Executed in the Second Renaissance Revival style, the Luhrs Building features classical tripartite composition with a distinct base, midsection or shaft, and cornice. The base has granite pilasters, the L-shaped, red brick shaft area incorporates a window for every office, and capping the building is a heavy cornice defined by sculptural modillion and dentil bands. Its companion, the cast-in-place concrete Luhrs Tower, is a regional variation of the Art Deco idiom, known as Pueblo Deco because of decorative elements derived from the Spanish Colonial Revival. Exhibiting the influence of Eliel Saarinen’s Tribune Tower design, the tower emphasizes verticality with its piers and window panels as well as its stepped-back upper floors. Chevron motifs mix with floral patterns at the apex of the tower. At street level, cast-iron grilles and marble facings accentuate the storefronts. The reinforced concrete tower was designed with inner and outer walls intended to insulate the building by trapping air in the cavity between the walls. Inside, the relatively small lobby features imported French marble wainscoting, brass elevator surrounds, and an elaborately stenciled Spanish Colonial–style ceiling.
Both buildings played a strategic role in Phoenix’s commercial development. For nearly 50 years, the Luhrs Building housed the private, men only, Arizona Club, to which most of Phoenix’s business and policy leaders belonged at one time or another. Housed in the building’s top four levels, the club included rooms for overnight stays on floors seven and eight with most equipped with a bath or shower; the ninth floor featured an office, lounge, library, billiards room, and, for a time, slot machines. The tenth floor had an arched ceiling 22 feet in height, crystal chandeliers, dining rooms, and a kitchen. Partitions between the dining rooms could be removed to create a single space for larger events.
In addition to the three major buildings, the Luhrs’ block included the low-rise Arcade (1923) at 45 West Jefferson Street, a scaled-down version of the brick Luhrs Building and the Luhrs Tower Annex (1950), an extension of the tower’s first two floors that mimics the tower’s style and extends along First Avenue south to the alley. The Arcade, which housed a U.S. Army induction center during World War II, was used as a U.S. Post Office Station until 1980. Over the years, it has been altered into a maze of multi-directional corridors, staircases, and even a tunnel, all connecting the Luhrs Tower and Luhrs Building. A parking center, a nondescript 1,000-car capacity garage, was completed in 1958.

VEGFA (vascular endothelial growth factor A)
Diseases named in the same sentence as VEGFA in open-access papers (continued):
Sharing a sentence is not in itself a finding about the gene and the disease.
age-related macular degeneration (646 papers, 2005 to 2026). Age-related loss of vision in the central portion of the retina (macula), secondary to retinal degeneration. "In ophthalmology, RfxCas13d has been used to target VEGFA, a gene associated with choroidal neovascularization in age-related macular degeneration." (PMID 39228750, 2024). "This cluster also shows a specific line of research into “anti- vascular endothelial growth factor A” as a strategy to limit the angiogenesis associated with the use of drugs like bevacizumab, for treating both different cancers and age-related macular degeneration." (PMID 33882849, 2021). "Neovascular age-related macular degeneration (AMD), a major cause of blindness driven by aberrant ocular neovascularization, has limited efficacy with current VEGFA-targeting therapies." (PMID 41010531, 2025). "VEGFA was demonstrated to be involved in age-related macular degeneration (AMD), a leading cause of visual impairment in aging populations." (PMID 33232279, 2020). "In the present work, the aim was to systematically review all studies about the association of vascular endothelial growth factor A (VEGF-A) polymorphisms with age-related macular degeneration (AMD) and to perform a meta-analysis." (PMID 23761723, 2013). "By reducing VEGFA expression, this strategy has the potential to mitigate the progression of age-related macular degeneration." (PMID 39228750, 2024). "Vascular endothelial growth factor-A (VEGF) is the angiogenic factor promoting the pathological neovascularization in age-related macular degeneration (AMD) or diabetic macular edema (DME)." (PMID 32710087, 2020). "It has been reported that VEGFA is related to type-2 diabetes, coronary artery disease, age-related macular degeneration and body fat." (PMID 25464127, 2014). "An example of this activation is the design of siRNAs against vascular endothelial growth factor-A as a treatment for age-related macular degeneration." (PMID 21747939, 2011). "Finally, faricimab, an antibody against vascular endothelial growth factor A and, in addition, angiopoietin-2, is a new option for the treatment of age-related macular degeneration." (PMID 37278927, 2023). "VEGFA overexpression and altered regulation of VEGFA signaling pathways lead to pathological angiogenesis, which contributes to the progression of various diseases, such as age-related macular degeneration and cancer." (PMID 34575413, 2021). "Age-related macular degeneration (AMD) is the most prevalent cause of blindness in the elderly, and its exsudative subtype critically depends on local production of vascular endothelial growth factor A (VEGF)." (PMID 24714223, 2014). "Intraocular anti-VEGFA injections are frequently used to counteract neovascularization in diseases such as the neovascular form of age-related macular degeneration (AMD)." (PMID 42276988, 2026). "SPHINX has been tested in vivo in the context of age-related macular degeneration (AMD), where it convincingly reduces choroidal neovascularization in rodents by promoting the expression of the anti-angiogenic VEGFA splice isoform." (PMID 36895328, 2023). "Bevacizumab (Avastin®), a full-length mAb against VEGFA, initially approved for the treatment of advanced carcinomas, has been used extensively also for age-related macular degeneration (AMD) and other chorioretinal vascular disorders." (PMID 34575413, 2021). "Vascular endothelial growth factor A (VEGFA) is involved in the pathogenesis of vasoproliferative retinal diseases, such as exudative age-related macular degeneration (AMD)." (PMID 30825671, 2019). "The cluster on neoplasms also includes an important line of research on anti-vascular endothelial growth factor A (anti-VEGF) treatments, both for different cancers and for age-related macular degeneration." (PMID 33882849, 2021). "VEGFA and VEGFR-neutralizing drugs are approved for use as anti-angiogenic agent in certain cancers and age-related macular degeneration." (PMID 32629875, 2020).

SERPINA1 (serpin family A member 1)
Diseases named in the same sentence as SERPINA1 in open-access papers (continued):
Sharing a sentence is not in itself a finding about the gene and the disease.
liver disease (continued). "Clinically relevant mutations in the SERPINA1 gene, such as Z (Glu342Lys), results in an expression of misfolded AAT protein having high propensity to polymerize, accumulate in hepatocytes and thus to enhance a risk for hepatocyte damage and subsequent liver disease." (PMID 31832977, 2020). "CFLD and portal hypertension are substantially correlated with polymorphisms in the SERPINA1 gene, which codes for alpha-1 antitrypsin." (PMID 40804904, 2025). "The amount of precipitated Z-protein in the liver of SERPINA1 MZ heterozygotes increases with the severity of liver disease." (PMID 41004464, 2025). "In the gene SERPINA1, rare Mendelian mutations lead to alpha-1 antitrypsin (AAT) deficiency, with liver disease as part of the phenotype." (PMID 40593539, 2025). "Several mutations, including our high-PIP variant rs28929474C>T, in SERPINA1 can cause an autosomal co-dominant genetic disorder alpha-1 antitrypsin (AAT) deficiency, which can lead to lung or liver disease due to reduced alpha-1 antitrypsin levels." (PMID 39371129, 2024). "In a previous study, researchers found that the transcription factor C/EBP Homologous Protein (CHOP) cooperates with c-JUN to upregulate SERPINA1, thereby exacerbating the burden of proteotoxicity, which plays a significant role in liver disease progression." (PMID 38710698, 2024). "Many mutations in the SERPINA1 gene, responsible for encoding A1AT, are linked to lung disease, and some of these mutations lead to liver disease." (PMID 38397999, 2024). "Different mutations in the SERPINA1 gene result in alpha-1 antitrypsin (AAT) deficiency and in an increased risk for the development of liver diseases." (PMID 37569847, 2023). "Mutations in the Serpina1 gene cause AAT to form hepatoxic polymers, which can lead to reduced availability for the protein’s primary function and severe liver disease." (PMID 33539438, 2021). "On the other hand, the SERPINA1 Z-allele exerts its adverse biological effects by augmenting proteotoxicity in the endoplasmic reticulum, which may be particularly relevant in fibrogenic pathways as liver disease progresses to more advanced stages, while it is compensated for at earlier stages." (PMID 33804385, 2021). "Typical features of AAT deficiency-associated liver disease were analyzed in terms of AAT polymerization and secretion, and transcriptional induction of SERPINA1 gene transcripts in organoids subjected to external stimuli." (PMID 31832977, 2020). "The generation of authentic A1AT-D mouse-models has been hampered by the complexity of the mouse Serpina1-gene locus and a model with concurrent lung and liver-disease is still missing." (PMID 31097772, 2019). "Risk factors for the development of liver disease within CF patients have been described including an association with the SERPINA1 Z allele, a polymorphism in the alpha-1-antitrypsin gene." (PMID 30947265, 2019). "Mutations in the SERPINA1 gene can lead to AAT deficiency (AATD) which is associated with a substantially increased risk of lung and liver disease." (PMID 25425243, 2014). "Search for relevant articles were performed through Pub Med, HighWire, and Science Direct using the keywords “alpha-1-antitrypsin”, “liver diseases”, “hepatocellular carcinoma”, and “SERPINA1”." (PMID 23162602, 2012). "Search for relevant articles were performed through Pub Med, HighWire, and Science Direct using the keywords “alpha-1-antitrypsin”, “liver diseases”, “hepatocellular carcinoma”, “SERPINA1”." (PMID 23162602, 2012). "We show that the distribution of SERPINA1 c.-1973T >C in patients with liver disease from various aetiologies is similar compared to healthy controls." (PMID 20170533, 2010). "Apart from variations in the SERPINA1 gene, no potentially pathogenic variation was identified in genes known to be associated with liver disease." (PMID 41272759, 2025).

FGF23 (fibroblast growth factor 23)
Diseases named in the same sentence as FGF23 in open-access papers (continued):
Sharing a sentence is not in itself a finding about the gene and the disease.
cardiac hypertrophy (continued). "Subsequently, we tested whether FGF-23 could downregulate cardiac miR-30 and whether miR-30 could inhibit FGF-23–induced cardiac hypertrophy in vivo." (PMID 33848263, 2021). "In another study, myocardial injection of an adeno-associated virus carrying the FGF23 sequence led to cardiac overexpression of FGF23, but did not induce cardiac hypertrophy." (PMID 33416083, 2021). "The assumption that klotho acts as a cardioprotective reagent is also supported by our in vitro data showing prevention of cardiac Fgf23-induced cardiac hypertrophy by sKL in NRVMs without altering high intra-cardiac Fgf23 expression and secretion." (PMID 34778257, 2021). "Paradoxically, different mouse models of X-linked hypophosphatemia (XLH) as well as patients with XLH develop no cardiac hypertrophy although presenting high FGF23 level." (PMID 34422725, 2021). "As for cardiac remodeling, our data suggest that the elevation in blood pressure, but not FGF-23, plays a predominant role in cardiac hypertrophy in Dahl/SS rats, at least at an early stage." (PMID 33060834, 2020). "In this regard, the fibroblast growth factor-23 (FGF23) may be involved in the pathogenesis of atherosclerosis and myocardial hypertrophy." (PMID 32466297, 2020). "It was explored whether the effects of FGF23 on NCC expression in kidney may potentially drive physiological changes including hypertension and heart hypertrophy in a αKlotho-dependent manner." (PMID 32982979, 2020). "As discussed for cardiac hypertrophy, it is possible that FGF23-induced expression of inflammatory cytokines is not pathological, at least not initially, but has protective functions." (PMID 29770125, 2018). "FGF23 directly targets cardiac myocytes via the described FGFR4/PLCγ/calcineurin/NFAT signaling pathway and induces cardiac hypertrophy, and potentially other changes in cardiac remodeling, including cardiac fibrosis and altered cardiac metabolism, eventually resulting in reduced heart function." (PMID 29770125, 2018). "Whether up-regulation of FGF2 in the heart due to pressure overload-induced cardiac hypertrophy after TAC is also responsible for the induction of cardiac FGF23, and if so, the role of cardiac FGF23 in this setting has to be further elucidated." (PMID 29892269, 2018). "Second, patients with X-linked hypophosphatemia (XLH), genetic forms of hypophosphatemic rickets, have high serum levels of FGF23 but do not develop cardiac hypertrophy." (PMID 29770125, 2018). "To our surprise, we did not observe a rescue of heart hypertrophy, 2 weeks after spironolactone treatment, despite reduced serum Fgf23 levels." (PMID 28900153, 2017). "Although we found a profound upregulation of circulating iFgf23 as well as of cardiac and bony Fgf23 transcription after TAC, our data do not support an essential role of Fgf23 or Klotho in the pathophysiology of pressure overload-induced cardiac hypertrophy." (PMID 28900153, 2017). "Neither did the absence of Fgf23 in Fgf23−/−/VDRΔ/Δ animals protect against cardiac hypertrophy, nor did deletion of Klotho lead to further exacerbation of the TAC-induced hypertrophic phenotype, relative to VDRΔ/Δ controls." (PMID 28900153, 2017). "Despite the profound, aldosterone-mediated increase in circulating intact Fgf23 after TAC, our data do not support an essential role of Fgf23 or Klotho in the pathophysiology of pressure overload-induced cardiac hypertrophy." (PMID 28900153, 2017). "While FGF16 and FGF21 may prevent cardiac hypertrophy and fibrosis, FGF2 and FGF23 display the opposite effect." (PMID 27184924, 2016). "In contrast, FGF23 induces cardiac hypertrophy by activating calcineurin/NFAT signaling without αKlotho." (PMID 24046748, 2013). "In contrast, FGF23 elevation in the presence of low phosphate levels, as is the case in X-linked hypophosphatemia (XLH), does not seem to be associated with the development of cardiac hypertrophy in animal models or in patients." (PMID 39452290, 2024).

George Luhrs Jr. sold the entire city block to investors in 1976, but the family name remains. After a brief period of abandonment, the Hansji Company of California purchased the building and thoughtfully restored the Luhrs Building, the Luhrs Tower, and the Arcade, christening the block as “Luhrs City Center.” Now under different ownership, the buildings form a mixed-use complex of retail and office space.
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Engelbrecht, Lloyd, and June-Marie. Henry C. Trost: Architect of the Southwest.El Paso: El Paso Public Library Association, 1981.
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Whiffen, Marcus, and Carla Breeze. Pueblo Deco: The Art Deco Architecture of the Southwest.Albuquerque: University of New Mexico Press, 1984.